Just twenty-eight days ago, my wounds were gaping holes: the kind where ripped skin, torn muscle, gushing blood, and deafening screams of anguish set the stage. And I know that someday the wound will heal over to the point where it will be scarred: most people may not even really notice it, they will no longer ask about it or wonder “oy! How did THAT happen?!” But that time is not yet. Right now, my wounds are scabbing—they’re in that stage of going back and forth between bleeding and scabbing, bleeding and scabbing. The wound is not as fresh and gory as it was a month ago, but it is still a wound. It hurts, some days maybe just stinging but other days completely throbbing. As much as I wish I could rush the healing process, there is no way to make a wound heal prematurely—the scabbing, scarring, healing process takes time.

Four weeks sounds like a lot to some people, and in some perspectives and in some situations, it may be. Can you imagine being without food for four weeks? Can you imagine standing still for four weeks? Of course not, because four weeks is a long time. Then again, four weeks is also a short amount of time. Can you imagine marrying someone you just met four weeks ago? Can you imagine climbing Mt. Everest four weeks after you learned to walk? Of course not (or at least, it’s incredibly remarkable and rare if you can!), because four weeks is not much time at all.
People not only wound differently and react to their wounds differently, but they heal differently too.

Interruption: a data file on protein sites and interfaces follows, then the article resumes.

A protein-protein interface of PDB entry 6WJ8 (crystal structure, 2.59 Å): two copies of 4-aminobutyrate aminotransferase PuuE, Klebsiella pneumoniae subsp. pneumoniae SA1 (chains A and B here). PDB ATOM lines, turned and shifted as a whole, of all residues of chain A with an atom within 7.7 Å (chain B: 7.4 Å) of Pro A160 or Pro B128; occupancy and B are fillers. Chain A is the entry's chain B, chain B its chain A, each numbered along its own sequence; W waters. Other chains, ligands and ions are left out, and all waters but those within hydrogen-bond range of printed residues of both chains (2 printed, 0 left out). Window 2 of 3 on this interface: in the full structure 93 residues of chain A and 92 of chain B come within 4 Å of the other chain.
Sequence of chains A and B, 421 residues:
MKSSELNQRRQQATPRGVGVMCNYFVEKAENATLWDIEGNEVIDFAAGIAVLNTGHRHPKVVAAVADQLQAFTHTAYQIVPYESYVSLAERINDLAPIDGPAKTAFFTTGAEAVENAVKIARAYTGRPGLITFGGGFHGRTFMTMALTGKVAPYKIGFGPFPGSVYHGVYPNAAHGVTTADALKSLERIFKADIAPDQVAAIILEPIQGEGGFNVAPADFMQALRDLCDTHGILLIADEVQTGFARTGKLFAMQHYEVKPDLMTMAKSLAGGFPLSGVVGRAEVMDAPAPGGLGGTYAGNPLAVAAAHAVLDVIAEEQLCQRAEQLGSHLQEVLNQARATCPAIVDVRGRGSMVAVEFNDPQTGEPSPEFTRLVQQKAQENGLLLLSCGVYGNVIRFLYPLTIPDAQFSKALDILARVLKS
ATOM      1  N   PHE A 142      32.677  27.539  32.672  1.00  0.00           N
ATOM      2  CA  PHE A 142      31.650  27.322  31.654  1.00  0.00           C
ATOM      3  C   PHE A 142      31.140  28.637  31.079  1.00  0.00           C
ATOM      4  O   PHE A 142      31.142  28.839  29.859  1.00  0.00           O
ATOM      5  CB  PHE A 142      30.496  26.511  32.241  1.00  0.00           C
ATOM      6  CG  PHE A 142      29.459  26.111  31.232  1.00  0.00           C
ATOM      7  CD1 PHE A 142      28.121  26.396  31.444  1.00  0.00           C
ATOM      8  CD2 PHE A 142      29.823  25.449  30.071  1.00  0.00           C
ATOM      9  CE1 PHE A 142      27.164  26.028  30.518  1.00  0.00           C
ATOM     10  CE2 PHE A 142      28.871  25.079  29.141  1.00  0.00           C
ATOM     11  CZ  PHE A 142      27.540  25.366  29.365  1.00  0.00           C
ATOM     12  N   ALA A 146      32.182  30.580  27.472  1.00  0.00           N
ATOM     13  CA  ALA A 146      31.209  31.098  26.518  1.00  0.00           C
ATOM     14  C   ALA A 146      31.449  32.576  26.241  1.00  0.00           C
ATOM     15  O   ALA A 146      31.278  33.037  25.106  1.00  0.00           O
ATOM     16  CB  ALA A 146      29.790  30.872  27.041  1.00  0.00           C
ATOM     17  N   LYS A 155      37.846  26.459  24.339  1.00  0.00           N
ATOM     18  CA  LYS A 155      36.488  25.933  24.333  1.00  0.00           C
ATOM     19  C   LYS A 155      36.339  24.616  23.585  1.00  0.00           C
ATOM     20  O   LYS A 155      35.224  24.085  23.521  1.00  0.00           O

There may be two people with identical wounds, yet they may heal differently. They may heal at different rates, their scars may look different, their pain levels or pain tolerances may be at opposite ends of the spectrum.

Every time I see a baby or a pregnant belly… every time I even hear about one… every time I think about August… every time I look at my shelf piled high with injections and medications that are sitting untouched… when we hear news from my specialist that makes me think we might not be able to even try again, let alone have success again—these things pick at my scabs. I bleed. I hurt. I cry.

That’s where I am. That is my reality.

It isn’t where I will always be, it will not always be my reality. Because my scabs will harden, dry up, scar over. I won’t always bleed when poked (although I may if I’m sliced or sucker-punched).
The God I serve is the Great Physician, and He is in the business of healing, of redeeming, of making all things new.
Even this grief over the death of my baby girl will be nothing but a scar someday. I don’t know if it will be the kind of scar that you have to squint to see, or if it will be a bulgy purple thing that will burn if something so much as brushes by it. But I know it will scar. That is one of the ways God works: He doesn’t take us on a journey, and then bring us back where He got us at the first place. He takes us on a journey, and then takes us on another one as a changed person. There are purposes for the scars He gives me. One journey leads to another, and the scars I received on previous journeys will be there for reminders—for myself, for others—on subsequent journeys. These scars show who I am, who He made me to be, and how He is remaking me.

So as odd as it sounds, I look forward to the day when I am scarred. When the scabs are gone, when the blood stops flowing, when things have reknit and been remade into something new. It is hard to predict what the purpose will be, but I look forward to finding out.

And in the meantime, I ask for grace to endure the bleeding, the scabbing, the picking.
It’s been four whole weeks already!
It’s only been twenty-eight days since I held her…

3 responses so far